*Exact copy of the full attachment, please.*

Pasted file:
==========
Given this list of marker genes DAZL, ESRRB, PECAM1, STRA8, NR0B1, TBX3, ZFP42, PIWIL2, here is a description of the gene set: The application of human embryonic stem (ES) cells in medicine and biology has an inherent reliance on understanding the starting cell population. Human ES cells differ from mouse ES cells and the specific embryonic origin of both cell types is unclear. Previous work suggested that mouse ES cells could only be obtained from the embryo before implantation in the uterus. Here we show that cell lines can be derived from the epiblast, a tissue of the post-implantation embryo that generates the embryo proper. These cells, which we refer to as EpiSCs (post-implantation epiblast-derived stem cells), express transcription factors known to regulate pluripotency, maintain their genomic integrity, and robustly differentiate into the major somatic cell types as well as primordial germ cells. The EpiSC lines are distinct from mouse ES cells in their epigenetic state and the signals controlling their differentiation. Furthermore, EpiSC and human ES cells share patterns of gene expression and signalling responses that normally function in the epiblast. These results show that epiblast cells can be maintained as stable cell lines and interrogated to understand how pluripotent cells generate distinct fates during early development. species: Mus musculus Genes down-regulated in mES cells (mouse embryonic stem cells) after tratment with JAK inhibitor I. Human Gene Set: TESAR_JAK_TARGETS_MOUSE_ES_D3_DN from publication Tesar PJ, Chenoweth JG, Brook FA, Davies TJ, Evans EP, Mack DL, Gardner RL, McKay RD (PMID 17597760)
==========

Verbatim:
Given this list of marker genes DAZL, ESRRB, PECAM1, STRA8, NR0B1, TBX3, ZFP42, PIWIL2, here is a description of the gene set: The application of human embryonic stem (ES) cells in medicine and biology has an inherent reliance on understanding the starting cell population. Human ES cells differ from mouse ES cells and the specific embryonic origin of both cell types is unclear. Previous work suggested that mouse ES cells could only be obtained from the embryo before implantation in the uterus. Here we show that cell lines can be derived from the epiblast, a tissue of the post-implantation embryo that generates the embryo proper. These cells, which we refer to as EpiSCs (post-implantation epiblast-derived stem cells), express transcription factors known to regulate pluripotency, maintain their genomic integrity, and robustly differentiate into the major somatic cell types as well as primordial germ cells. The EpiSC lines are distinct from mouse ES cells in their epigenetic state and the signals controlling their differentiation. Furthermore, EpiSC and human ES cells share patterns of gene expression and signalling responses that normally function in the epiblast. These results show that epiblast cells can be maintained as stable cell lines and interrogated to understand how pluripotent cells generate distinct fates during early development. species: Mus musculus Genes down-regulated in mES cells (mouse embryonic stem cells) after tratment with JAK inhibitor I. Human Gene Set: TESAR_JAK_TARGETS_MOUSE_ES_D3_DN from publication Tesar PJ, Chenoweth JG, Brook FA, Davies TJ, Evans EP, Mack DL, Gardner RL, McKay RD (PMID 17597760)